Former Bush DOJer ‘Not Opposed’ to Criminal Investigation
Illustration by: Matt Mahurin
Speaking on the subject for the first time on Tuesday, a former head of the Office of Legal Counsel under President George W. Bush announced that he was not opposed to a criminal investigation of his conduct and the work of his colleagues.
Daniel Levin was acting assistant attorney general in charge of the Office of Legal Counsel after Harvard Law Professor Jack Goldsmith resigned from the post. Although Goldsmith had withdrawn some of the most controversial memos issued by the OLC, the arm of the Justice Department that directly advises the president, many controversial opinions approving extreme interrogation techniques such as waterboarding, stress positions, prolonged sleep and food deprivation, sexual humiliation and confinement in a cramped box with insects remained in effect or were issued again later to justify ongoing CIA or defense department practices. Levin was in charge of the office from 2004 – 2005, just before Steven Bradbury took over in June 2005. Levin is now a partner at the law firm of White & Case.
[Law1]“I personally am not opposed to criminal investigation of my conduct and others during the period in question,” Levin said yesterday at a conference at American University’s Washington College of Law. The conference, titled “The Torture Memos: Lawyers, Ethics and the Rule of Law,” addressed the ethical responsibilities of OLC lawyers during the Bush administration, and whether and how they should be held accountable for authorizing abusive interrogations of detainees in U.S. custody. “Any government employee is appropriately subject to investigation of their conduct while they’re serving in government,” said Levin.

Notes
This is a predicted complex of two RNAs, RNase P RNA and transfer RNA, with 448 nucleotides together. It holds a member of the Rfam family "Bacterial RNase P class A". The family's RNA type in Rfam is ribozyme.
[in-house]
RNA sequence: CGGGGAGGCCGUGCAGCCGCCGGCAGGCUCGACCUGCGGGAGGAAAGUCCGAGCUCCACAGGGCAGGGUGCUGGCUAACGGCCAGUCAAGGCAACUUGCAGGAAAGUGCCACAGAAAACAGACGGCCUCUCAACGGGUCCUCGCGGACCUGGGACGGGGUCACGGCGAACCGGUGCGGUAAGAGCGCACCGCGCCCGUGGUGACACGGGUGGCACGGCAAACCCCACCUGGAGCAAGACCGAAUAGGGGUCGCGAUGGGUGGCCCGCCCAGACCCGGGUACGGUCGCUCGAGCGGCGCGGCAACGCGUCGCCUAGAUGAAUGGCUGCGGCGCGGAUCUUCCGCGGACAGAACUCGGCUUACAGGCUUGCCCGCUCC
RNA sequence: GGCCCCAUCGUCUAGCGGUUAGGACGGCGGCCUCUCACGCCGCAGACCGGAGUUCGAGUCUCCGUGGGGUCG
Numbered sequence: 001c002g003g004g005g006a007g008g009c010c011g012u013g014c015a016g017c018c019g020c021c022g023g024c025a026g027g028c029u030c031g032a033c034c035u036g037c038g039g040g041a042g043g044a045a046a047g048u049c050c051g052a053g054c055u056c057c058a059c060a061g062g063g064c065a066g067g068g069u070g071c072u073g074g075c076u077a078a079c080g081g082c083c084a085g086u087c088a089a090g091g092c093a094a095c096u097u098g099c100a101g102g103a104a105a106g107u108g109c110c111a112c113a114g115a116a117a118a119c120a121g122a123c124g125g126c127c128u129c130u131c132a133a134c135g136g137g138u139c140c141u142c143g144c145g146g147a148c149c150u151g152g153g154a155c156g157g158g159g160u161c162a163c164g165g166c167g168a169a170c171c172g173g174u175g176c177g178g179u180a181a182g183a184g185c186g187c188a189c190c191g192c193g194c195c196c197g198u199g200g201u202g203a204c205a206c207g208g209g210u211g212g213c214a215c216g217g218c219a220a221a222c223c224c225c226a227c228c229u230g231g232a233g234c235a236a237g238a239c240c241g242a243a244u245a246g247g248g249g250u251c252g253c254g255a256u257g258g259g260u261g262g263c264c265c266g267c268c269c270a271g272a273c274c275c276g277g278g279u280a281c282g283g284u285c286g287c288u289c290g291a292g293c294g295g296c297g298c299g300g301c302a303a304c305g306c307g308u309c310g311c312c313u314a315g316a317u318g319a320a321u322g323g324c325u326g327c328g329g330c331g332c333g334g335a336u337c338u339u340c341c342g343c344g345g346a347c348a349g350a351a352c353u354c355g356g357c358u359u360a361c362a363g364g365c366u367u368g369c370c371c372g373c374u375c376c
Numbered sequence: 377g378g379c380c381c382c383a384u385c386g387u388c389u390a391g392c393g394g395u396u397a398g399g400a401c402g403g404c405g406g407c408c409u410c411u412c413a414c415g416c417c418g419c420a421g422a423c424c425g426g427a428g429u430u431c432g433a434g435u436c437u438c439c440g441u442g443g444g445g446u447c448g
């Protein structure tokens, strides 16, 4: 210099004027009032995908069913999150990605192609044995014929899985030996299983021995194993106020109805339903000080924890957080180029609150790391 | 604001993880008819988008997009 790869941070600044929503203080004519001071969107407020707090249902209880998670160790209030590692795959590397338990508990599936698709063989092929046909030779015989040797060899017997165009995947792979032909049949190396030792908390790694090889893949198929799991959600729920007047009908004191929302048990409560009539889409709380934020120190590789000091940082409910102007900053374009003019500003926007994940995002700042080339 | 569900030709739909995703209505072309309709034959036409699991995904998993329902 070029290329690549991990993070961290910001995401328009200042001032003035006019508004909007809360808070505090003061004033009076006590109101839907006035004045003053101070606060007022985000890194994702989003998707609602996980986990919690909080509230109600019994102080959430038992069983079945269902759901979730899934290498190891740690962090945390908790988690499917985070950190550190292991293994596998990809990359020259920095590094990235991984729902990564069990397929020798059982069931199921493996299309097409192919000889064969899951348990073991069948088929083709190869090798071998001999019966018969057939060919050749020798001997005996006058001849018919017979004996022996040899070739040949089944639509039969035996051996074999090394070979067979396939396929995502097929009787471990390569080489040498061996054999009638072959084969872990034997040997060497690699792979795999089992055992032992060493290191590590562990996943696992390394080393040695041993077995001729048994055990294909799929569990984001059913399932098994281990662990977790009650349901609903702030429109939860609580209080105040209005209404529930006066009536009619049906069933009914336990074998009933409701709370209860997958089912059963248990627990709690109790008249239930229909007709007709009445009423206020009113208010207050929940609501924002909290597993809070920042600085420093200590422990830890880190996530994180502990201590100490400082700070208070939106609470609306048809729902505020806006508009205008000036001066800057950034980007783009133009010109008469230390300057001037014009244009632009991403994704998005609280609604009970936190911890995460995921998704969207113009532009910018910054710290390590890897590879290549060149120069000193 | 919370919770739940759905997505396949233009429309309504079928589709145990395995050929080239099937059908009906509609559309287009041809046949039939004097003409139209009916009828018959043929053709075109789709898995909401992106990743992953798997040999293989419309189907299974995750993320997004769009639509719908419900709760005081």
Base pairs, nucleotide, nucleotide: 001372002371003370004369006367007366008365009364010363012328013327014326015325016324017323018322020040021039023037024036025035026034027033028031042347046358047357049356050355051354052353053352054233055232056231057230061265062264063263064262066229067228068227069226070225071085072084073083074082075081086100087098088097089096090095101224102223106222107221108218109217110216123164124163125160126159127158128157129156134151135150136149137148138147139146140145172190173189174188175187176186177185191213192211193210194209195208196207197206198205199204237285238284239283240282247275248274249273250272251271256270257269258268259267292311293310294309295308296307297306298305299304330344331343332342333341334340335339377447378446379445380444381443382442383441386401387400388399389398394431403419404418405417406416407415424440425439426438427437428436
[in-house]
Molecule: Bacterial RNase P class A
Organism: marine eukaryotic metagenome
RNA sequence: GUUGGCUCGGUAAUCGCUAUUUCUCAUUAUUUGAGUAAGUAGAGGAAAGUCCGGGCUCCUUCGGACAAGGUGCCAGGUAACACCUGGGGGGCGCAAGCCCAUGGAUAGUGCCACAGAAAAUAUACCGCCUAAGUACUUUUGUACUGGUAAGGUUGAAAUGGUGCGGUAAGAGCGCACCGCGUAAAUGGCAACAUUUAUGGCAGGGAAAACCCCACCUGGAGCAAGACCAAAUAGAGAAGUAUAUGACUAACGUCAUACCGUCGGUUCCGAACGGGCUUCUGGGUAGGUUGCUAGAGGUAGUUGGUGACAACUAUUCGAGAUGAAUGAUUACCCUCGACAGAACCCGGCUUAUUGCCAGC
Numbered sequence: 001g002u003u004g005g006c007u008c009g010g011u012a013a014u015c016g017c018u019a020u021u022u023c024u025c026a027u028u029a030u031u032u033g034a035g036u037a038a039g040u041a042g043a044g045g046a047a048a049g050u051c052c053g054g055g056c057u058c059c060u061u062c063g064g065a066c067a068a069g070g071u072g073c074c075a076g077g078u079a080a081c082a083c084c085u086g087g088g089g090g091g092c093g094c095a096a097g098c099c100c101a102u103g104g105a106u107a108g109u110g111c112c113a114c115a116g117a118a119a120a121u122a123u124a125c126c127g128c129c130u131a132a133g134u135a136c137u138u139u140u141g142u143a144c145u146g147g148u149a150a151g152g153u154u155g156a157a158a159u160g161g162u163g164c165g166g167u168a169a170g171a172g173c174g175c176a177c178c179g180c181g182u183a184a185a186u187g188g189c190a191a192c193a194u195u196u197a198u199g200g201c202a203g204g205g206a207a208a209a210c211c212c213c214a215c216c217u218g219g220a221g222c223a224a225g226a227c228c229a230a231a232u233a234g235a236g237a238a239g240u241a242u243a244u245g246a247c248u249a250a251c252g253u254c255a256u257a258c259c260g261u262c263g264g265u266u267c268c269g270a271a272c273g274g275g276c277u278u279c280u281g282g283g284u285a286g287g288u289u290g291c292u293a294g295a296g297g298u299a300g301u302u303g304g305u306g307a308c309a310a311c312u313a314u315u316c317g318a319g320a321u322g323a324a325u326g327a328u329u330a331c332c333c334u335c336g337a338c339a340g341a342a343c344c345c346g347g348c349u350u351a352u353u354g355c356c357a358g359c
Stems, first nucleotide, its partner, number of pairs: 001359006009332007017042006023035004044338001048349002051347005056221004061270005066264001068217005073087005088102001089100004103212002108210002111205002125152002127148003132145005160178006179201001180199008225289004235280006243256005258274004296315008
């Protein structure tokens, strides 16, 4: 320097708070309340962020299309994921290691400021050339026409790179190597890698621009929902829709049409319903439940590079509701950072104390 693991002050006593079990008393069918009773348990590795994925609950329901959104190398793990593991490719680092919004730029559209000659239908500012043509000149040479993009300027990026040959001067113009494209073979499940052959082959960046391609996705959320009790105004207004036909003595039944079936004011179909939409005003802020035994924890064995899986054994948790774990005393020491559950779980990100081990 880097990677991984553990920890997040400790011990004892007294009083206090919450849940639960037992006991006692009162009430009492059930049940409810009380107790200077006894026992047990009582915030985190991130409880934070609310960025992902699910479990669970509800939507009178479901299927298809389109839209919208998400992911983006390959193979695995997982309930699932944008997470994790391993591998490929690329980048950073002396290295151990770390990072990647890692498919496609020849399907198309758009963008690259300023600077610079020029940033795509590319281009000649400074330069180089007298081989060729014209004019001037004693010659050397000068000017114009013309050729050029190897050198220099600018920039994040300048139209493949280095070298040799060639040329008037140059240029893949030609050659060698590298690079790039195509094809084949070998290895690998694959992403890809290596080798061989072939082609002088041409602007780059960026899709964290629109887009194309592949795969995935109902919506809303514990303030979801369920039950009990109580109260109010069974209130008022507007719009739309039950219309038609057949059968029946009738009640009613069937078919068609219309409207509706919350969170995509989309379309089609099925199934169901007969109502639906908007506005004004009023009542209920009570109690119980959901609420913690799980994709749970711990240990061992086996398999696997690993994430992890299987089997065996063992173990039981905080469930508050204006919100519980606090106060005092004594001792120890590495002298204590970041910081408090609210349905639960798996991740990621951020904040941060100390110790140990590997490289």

Beginning in 2002, the Office of Legal Counsel issued memos justifying a wide range of extreme interrogation tactics on detainees. Among the most controversial is the one written by John Yoo on August 1, 2002 that defined torture so narrowly as to include only acts that inflict “severe pain or suffering” equivalent to the pain accompanying organ failure or imminent death, or psychological pain that lasts for months or years and results form the threat of imminent death or torture. That memo has been widely criticized, including by former OLC director Jack Goldsmith, who withdrew the memo and later called it “deeply flawed” and “sloppily reasoned”. In a keynote speech yesterday, Sen. Sheldon Whitehouse (D-R.I.) argued, as he has several times before, that to define torture in that manner and to approve the use of waterboarding on detainees was to ignore the most obvious and relevant legal precedents, suggesting an intent to evade rather than apply and analyze the law in good faith.
Most of the other panelists, including Nan Aron, president of Alliance for Justice, and Georgetown Law professor David Luban, agreed that they believe there is sufficient reason to believe wrongdoing occurred to justify an investigation.
Stuart Taylor, on the other hand, the National Journal columnist and Newsweek contributing editor, said on Tuesday at the conference that “sticking to the memos, in my view they’re nowhere near as outrageous as they’re portrayed.” Yes, some of the techniques are “viscerally horrifying,” he admitted, but the lawyers’ job was to determine whether the proposed methods amounted to the crime of torture. The lawyers’ opinions were “defensable, even where I disagree with them,” he said, adding that their conduct could only be criminal if their intent was malicious.